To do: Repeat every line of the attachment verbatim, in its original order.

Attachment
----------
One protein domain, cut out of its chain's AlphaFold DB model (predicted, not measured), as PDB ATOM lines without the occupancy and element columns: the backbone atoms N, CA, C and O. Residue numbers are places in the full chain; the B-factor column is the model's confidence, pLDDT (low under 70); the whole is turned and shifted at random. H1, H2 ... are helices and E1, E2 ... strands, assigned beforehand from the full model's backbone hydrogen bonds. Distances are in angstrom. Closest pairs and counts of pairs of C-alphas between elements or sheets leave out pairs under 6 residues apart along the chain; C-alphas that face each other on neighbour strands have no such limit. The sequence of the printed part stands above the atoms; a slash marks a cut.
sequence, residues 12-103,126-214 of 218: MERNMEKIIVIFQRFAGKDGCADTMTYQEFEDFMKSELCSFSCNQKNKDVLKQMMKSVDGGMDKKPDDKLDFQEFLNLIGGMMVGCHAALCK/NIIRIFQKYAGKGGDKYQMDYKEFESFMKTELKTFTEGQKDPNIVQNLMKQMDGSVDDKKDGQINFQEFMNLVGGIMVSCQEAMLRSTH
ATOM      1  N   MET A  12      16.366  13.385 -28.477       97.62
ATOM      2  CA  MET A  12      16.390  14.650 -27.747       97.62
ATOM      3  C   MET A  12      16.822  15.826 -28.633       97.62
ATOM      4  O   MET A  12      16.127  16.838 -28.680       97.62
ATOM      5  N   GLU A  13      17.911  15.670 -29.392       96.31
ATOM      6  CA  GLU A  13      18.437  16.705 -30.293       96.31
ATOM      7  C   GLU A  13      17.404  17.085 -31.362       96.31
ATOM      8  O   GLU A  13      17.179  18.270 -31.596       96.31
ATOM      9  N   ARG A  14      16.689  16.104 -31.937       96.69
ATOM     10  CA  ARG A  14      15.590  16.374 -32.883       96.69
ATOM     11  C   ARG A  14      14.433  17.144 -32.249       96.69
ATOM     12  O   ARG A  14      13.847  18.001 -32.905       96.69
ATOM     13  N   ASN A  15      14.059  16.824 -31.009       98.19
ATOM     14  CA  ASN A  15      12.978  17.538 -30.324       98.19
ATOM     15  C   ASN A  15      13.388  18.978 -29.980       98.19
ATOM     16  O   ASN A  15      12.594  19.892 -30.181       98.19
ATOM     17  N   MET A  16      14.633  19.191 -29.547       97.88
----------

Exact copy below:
One protein domain, cut out of its chain's AlphaFold DB model (predicted, not measured), as PDB ATOM lines without the occupancy and element columns: the backbone atoms N, CA, C and O. Residue numbers are places in the full chain; the B-factor column is the model's confidence, pLDDT (low under 70); the whole is turned and shifted at random. H1, H2 ... are helices and E1, E2 ... strands, assigned beforehand from the full model's backbone hydrogen bonds. Distances are in angstrom. Closest pairs and counts of pairs of C-alphas between elements or sheets leave out pairs under 6 residues apart along the chain; C-alphas that face each other on neighbour strands have no such limit. The sequence of the printed part stands above the atoms; a slash marks a cut.
sequence, residues 12-103,126-214 of 218: MERNMEKIIVIFQRFAGKDGCADTMTYQEFEDFMKSELCSFSCNQKNKDVLKQMMKSVDGGMDKKPDDKLDFQEFLNLIGGMMVGCHAALCK/NIIRIFQKYAGKGGDKYQMDYKEFESFMKTELKTFTEGQKDPNIVQNLMKQMDGSVDDKKDGQINFQEFMNLVGGIMVSCQEAMLRSTH
ATOM      1  N   MET A  12      16.366  13.385 -28.477       97.62
ATOM      2  CA  MET A  12      16.390  14.650 -27.747       97.62
ATOM      3  C   MET A  12      16.822  15.826 -28.633       97.62
ATOM      4  O   MET A  12      16.127  16.838 -28.680       97.62
ATOM      5  N   GLU A  13      17.911  15.670 -29.392       96.31
ATOM      6  CA  GLU A  13      18.437  16.705 -30.293       96.31
ATOM      7  C   GLU A  13      17.404  17.085 -31.362       96.31
ATOM      8  O   GLU A  13      17.179  18.270 -31.596       96.31
ATOM      9  N   ARG A  14      16.689  16.104 -31.937       96.69
ATOM     10  CA  ARG A  14      15.590  16.374 -32.883       96.69
ATOM     11  C   ARG A  14      14.433  17.144 -32.249       96.69
ATOM     12  O   ARG A  14      13.847  18.001 -32.905       96.69
ATOM     13  N   ASN A  15      14.059  16.824 -31.009       98.19
ATOM     14  CA  ASN A  15      12.978  17.538 -30.324       98.19
ATOM     15  C   ASN A  15      13.388  18.978 -29.980       98.19
ATOM     16  O   ASN A  15      12.594  19.892 -30.181       98.19
ATOM     17  N   MET A  16      14.633  19.191 -29.547       97.88